I've tested the Language Terminal service myself, particularly for backing up some memoQ projects. Nice. The integration with memoQ 6.2 is excellent and easy to use; just choose the usual backup command under the project list and select the option to save the data to your Language Terminal profile.

PDF previews of InDesign translations are nice; I enjoyed these for years using Ontram, but this goes well beyond the functionality I remember from that high-end corporate tool developed for the likes of Daimler and CLAAS. The dynamic preview created for use in local memoQ projects is a very, very welcome feature, because in most cases, memoQ will not offer a preview of exotic formats. The "trick" for doing that in this case tells me that this might be possible in the future for other formats using a web integration approach like this.

I'm not terribly excited about this "marketplace" thing. The capitalist pig in me is vehemently opposed to giving things away, which is why each reader of this blog pays a hefty monthly subscription fee for the privilege of reading my tips and rants. This silly idea probably reflects the bad attitude of Kilgray CEO Istvàn Lengyel, who poo-pooed the idea of a commercial exchange for Kilgray modeled on the superb OpenExchange offered by his competitor when the suggestion was made at this year's memoQfest. You would think that a young entrepreneur like him would show a little more raw meat spirit. Oh wait. I forgot he's a vegetarian.

Another terrible thing about the Language Terminal beside its enabling of those disloyal enough to want to translate InDesign in tools other than memoQ and its awful Communist approach to a "marketplace" (and oh yes - István has spoken openly of Five Year Plans for Kilgray too!) is that fact that the best features are missing.

That's right. I was hoping to see sharable online translation memories and termbases integrated in memoQ which could be used by the teams of expert translators forming in transparent alliances to end translation agencies' reign of anonymous quality terror, where good but faceless translators are used to bait the client, who is later switched to a monkey translating in the jungles of Burpal. Declaring openly who they are and what they stand for, these allied freelancers, who blatantly sign their work and take responsibility for its usefulness, would be using those integrate features to outcoordinate and outperform the linguistic sausage factories in eastern Europe and India who salivate over the memoQ 6 features for slicing and dicing translatable text and passing it to dehumanized first-come-to-the-cattle-call resources in a sort of virtual assembly line linguistic whorehouse operation.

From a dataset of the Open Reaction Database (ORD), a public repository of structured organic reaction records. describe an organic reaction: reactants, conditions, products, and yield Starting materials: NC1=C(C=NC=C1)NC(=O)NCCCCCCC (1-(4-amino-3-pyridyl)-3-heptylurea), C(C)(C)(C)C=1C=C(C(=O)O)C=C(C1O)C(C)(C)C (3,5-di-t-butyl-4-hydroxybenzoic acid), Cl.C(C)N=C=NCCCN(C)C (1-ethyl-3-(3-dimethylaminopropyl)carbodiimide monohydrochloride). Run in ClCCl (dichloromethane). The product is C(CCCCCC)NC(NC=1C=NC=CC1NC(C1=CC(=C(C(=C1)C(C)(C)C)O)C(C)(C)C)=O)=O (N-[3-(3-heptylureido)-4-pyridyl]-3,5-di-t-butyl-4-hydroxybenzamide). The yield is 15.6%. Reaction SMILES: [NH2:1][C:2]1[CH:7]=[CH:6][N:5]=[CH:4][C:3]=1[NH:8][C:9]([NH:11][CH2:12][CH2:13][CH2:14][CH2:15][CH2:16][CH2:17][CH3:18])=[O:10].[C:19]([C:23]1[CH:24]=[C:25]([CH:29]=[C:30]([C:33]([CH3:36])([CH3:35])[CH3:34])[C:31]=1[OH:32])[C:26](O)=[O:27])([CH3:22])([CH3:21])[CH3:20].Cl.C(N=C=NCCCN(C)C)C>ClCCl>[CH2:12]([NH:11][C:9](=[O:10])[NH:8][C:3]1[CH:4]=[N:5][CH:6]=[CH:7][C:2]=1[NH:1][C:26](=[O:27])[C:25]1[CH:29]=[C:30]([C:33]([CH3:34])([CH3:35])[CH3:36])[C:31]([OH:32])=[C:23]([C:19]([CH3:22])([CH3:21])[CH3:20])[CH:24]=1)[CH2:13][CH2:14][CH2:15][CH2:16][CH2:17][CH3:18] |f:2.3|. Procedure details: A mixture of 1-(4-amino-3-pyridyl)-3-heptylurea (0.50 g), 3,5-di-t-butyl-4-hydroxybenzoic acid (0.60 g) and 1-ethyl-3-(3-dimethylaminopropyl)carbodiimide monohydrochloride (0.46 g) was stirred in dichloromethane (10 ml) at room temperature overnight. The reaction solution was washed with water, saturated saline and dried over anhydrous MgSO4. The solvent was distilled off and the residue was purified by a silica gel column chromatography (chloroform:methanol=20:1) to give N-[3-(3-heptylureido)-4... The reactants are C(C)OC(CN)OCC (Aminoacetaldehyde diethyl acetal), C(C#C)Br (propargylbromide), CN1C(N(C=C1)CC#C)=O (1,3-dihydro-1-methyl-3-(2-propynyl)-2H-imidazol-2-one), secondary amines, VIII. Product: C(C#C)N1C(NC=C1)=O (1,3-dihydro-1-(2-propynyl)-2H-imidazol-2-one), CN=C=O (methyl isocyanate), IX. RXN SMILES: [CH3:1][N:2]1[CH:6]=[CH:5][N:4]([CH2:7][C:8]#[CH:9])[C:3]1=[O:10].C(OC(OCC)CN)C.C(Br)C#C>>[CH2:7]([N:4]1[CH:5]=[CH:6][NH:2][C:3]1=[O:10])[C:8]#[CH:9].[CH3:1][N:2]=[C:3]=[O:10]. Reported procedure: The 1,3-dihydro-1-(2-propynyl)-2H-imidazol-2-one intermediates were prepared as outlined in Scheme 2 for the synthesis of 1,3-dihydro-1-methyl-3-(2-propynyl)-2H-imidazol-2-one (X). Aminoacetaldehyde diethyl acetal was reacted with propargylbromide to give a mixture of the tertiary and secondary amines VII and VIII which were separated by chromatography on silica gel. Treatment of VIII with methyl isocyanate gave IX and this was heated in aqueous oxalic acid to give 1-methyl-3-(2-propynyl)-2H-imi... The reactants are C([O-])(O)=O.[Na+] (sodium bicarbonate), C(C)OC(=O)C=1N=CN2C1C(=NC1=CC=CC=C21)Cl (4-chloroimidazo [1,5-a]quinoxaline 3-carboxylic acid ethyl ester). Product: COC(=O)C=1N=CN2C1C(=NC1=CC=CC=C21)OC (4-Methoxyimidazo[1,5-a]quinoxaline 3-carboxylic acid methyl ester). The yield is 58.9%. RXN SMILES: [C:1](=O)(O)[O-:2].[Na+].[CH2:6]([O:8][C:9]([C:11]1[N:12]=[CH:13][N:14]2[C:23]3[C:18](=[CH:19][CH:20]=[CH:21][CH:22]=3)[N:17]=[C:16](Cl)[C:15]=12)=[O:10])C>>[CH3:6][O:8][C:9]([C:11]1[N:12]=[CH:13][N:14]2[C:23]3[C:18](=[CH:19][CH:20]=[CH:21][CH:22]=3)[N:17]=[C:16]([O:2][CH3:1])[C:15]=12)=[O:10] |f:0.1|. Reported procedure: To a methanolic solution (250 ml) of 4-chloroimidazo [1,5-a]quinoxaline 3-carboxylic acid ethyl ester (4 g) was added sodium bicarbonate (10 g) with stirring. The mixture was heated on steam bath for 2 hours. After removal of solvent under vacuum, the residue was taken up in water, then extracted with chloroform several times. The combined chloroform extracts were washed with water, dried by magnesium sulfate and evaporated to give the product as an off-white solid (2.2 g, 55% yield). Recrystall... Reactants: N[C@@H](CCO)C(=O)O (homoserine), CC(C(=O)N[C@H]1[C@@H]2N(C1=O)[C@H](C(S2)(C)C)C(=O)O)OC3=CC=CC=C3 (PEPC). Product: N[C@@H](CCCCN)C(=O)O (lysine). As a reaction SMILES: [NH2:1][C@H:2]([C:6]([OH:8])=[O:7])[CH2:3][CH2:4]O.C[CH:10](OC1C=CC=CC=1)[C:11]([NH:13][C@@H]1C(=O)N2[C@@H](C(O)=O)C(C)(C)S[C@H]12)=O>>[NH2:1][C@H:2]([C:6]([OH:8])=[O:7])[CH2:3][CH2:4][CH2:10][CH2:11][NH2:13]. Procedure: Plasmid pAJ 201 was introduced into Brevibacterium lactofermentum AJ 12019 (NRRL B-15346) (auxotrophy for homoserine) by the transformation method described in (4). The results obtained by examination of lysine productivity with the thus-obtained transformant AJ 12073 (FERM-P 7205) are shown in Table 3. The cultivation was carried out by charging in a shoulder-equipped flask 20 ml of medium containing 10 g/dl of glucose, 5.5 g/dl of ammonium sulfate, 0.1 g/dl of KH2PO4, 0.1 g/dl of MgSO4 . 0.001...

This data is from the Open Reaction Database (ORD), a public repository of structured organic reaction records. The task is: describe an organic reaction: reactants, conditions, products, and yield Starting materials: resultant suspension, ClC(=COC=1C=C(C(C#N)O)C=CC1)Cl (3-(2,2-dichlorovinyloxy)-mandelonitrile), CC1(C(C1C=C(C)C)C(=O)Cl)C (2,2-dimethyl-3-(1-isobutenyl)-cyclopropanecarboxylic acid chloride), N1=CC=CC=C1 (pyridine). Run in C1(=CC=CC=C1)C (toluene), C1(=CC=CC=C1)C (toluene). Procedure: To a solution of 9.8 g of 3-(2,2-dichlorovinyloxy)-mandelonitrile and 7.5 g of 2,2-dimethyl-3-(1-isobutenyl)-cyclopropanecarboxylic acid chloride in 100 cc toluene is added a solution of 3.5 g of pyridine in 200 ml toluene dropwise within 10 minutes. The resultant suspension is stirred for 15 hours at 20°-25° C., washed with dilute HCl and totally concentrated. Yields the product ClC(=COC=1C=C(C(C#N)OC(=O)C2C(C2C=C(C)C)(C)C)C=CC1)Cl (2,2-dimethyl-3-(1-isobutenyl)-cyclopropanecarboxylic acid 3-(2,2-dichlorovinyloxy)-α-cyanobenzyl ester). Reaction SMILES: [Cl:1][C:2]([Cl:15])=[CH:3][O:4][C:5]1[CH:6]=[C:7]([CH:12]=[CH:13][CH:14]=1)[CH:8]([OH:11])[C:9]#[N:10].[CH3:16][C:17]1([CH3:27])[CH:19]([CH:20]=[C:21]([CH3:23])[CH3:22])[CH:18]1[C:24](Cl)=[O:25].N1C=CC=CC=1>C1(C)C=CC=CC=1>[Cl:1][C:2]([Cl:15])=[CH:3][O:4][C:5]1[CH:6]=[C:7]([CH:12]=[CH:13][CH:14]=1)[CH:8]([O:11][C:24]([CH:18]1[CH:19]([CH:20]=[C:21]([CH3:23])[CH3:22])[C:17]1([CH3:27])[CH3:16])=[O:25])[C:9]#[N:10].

And when and if we ever do see these Cloud-based collaboration tools for memoQ , those pinkos at Kilgray will probably want to share the wealth and offer access to our enemies using other CAT tools. Next thing you know, they'll be getting endorsed by Obama.


Nov 30, 2012

The Translator's Serenity Prayer

God, give me grace to accept with serenity
        the fools who cannot be helped,
        Courage to charge the things
        which should be charged,
        and the Wisdom to distinguish
        clients from time wasters.

Living one page at a time,
        enjoying one sentence at a time,
        accepting Trados as a pathway to grief,
        taking, as Jerome would,
        this awful text as it is,
        not as I would have it,
        to shape as I would have it,
        trusting that I can make all things right,
        if I render not with MT,
        so the client may be happy with this translation,
        and I supremely happy with payment in net 30 days.

Nov 26, 2012

Coming to terms with MetaTexis and memoQ

I've never dealt with MetaTexis before last night. I had heard the name mentioned, but I have neither the time nor good reason to concern myself with all the myriad technical environments for translation out there except to hope fervently that some day their makers will all grow up and learn to exchange data with each others' tools properly.

But when a colleague mentioned that she was having a few issues trying to migrate her 40,000+ entry termbase from MetaTexis to memoQ, I was intrigued, so I asked her to send me the data in various export formats. I got TBX and some sort of delimited text. Although memoQ currently can't do anything with TBX, I tried reading it into a few other tools (memSource and SDL Trados MultiTerm) to see if I could use them in the migration, but even after tweaking the file a bit I could not get the other tools to digest that alleged standard format, so I gave up and decided to attack the delimited text export.